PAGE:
First Minister Humza Yousaf is planning talks with a group of SNP rebels who are furious about the SNP-Green deal and its impact on rural Scotland and crucial north-east energy jobs.
The SNP leader says he will “remind” his party’s MSPs of the popularity of the power-sharing deal amongst members, as he seeks to quell rebellion in the ranks.
Speaking to the Press and Journal during a visit to Port of Aberdeen on Tuesday, he said the coalition agreement between the two parties is a “good deal”.
The new SNP leader made his second ministerial visit to the region one week after his election to unveil £25 million to help with the shift away from oil and gas.
He admitted it is no surprise why he is visiting the region so quickly, suggesting the party leadership wants to get ahead of criticism in the region.
He claimed oil and gas remains “very important” to Scotland and plays key role in developing renewables.
Wine bar pseudo-intellectuals
Meanwhile, Greens clearly feel emboldened to hit back at Mr Ewing, telling the P&J that SNP rebels need to get on board with the agreement.
Mr Yousaf’s remarks come just days after Inverness and Nairn MSP Fergus Ewing hit out at the Greens, dubbing the party “wine bar pseudo-intellectuals”.
The veteran SNP figure took aim at the Greens for their position on oil and gas. He claimed the party wants industries “shut down right now”.
Mr Yousaf told the Press and Journal, it is “no coincidence” his second official visit as first minister is to the north-east.
He wants to “send a really strong signal” that the economy of the north-east of Scotland is a “priority” for him.
When asked if he plans to speak to Mr Ewing, the first minister said: “I’m looking forward to speaking, not just to Fergus but all of our backbenchers, and our frontbenchers, to remind them of the fact the Bute House Agreement – the co-operation agreement with the Greens – was backed by almost 95% of our party membership.”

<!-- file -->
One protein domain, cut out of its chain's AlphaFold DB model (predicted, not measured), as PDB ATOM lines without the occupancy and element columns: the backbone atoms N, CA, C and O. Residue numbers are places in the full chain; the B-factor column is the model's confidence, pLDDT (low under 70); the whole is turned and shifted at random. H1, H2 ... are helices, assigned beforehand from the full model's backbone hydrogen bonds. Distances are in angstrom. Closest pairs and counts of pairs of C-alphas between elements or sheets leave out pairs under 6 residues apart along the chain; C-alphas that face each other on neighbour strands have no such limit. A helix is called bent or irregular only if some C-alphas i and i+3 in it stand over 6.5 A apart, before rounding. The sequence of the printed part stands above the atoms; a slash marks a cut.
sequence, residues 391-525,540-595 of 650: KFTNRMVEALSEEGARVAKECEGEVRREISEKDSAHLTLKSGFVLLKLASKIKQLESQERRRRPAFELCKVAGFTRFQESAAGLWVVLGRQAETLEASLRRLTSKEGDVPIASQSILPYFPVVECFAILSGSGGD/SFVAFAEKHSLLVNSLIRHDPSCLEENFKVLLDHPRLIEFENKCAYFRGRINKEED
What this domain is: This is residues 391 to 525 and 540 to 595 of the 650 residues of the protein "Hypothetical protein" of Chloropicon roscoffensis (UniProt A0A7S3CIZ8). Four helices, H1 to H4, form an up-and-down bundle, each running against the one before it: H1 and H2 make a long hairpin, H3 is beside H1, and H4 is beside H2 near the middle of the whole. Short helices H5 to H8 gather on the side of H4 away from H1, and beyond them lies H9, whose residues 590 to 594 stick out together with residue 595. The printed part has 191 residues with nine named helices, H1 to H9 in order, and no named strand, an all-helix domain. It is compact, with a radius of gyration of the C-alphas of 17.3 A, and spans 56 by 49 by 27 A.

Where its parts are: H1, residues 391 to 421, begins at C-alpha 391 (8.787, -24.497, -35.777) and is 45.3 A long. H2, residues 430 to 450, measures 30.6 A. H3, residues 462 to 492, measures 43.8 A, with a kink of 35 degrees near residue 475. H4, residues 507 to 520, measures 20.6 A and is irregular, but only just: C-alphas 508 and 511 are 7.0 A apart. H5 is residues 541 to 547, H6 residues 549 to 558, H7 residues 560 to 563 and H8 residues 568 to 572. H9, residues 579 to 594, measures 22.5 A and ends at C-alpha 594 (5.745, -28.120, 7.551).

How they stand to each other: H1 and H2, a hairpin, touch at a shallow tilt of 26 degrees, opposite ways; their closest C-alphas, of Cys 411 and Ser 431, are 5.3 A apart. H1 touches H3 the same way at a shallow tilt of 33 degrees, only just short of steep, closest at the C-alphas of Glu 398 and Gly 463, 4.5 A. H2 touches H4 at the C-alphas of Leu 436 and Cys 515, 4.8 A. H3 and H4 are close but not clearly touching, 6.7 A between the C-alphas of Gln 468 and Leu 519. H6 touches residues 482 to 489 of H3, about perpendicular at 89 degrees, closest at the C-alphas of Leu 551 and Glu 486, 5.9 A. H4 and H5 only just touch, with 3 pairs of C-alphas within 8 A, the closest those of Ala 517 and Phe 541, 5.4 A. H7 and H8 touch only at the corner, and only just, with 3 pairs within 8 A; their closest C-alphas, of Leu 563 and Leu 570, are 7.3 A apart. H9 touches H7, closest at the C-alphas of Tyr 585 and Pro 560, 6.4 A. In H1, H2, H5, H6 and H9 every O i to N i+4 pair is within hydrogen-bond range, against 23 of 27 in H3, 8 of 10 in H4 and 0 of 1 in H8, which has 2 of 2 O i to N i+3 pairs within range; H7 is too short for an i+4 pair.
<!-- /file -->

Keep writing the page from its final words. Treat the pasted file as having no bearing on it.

Mr Yousaf added there should be a “space for disagreement” but added: “I think it’s a good deal with the Greens. It gives us stable government. It gives us a pro-independence majority in parliament and it helps us to be radical and bold in some of the big issues of the day.”
However, North East regional Green MSP Maggie Chapman said Mr Ewing is “in the minority, in his own party, in parliament and across the country.”
She added: “There is absolutely no point in blindly pursuing the status quo in terms of industries and sectors of the 20th century that cannot be sustainable given the crises we face, whether the climate emergency, the cost of living crisis or the nature emergency.”
Russell Borthwick, chief executive of Aberdeen and Grampian Chamber of Commerce, said Mr Yousaf’s visit was a “positive start” in rebuilding relations.
The business chief has called for a “reset” in the strained relationship between business and government in recent years.
Speaking at Port of Aberdeen, he said: “The first minister was clear that he will take a different approach to Scottish Government’s energy strategy which is very, very important and sensible.
On the relationship between the SNP and the Greens, Mr Borthwick said: “It’s no secret that the Green party had a number of stated anti-commerce policies.
“A lot of things that we’re seeing come now into statute have been brought forward by the Green party and they are not pro-business.”
Guy Ingerson, co-convener of Aberdeen Greens, said the “personal attacks” on the party have “no basis in reality”.
He said: “I grew up in Moray, my family have been farmers or worked the boats.
“My party and I wish to see rural Scotland thrive. Last year we saw Green councillors elected from Shetland to Oban, the Highlands to the Borders.”
North-east Green MSP Maggie Chapman said Mr Ewing is “in the minority, in his own party, in parliament and across the country.”
The visit to Aberdeen came on the day we revealed the Scottish Government was announcing an extra £25 million to help with the shift toward renewable energy.
The country’s national investment bank, which is owned by the government, will be expected to dish out the money to projects aiming to support clean energy jobs.